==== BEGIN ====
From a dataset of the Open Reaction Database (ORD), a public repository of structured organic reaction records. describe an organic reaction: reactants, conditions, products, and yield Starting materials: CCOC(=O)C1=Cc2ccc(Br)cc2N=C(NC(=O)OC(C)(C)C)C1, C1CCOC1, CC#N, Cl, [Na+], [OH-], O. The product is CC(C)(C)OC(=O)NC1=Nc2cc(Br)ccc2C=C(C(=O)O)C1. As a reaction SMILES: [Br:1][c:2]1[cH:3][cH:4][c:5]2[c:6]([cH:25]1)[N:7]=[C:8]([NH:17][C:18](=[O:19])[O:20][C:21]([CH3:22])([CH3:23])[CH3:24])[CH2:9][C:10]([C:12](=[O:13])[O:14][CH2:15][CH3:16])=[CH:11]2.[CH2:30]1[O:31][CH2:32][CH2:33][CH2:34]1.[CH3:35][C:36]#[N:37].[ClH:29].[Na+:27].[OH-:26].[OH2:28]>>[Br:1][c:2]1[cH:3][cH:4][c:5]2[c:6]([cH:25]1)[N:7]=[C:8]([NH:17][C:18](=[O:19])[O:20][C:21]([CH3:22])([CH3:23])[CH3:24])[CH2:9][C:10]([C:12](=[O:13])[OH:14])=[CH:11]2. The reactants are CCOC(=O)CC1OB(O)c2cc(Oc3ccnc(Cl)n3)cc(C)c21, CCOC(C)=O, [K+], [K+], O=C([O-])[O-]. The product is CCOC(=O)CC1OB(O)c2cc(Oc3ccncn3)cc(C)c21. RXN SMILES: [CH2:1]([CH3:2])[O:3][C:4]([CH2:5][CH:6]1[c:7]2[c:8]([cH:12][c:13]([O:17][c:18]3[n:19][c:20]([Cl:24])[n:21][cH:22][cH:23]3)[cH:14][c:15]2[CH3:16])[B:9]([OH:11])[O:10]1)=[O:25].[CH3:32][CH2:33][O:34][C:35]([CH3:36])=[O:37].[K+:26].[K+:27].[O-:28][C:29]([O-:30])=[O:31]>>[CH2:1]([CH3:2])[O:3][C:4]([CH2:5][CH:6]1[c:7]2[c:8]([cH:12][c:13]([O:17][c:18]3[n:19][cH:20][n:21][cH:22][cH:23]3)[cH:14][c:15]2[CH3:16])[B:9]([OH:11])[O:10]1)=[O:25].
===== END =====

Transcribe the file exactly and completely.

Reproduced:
From a dataset of the Open Reaction Database (ORD), a public repository of structured organic reaction records. describe an organic reaction: reactants, conditions, products, and yield Starting materials: CCOC(=O)C1=Cc2ccc(Br)cc2N=C(NC(=O)OC(C)(C)C)C1, C1CCOC1, CC#N, Cl, [Na+], [OH-], O. The product is CC(C)(C)OC(=O)NC1=Nc2cc(Br)ccc2C=C(C(=O)O)C1. As a reaction SMILES: [Br:1][c:2]1[cH:3][cH:4][c:5]2[c:6]([cH:25]1)[N:7]=[C:8]([NH:17][C:18](=[O:19])[O:20][C:21]([CH3:22])([CH3:23])[CH3:24])[CH2:9][C:10]([C:12](=[O:13])[O:14][CH2:15][CH3:16])=[CH:11]2.[CH2:30]1[O:31][CH2:32][CH2:33][CH2:34]1.[CH3:35][C:36]#[N:37].[ClH:29].[Na+:27].[OH-:26].[OH2:28]>>[Br:1][c:2]1[cH:3][cH:4][c:5]2[c:6]([cH:25]1)[N:7]=[C:8]([NH:17][C:18](=[O:19])[O:20][C:21]([CH3:22])([CH3:23])[CH3:24])[CH2:9][C:10]([C:12](=[O:13])[OH:14])=[CH:11]2. The reactants are CCOC(=O)CC1OB(O)c2cc(Oc3ccnc(Cl)n3)cc(C)c21, CCOC(C)=O, [K+], [K+], O=C([O-])[O-]. The product is CCOC(=O)CC1OB(O)c2cc(Oc3ccncn3)cc(C)c21. RXN SMILES: [CH2:1]([CH3:2])[O:3][C:4]([CH2:5][CH:6]1[c:7]2[c:8]([cH:12][c:13]([O:17][c:18]3[n:19][c:20]([Cl:24])[n:21][cH:22][cH:23]3)[cH:14][c:15]2[CH3:16])[B:9]([OH:11])[O:10]1)=[O:25].[CH3:32][CH2:33][O:34][C:35]([CH3:36])=[O:37].[K+:26].[K+:27].[O-:28][C:29]([O-:30])=[O:31]>>[CH2:1]([CH3:2])[O:3][C:4]([CH2:5][CH:6]1[c:7]2[c:8]([cH:12][c:13]([O:17][c:18]3[n:19][cH:20][n:21][cH:22][cH:23]3)[cH:14][c:15]2[CH3:16])[B:9]([OH:11])[O:10]1)=[O:25].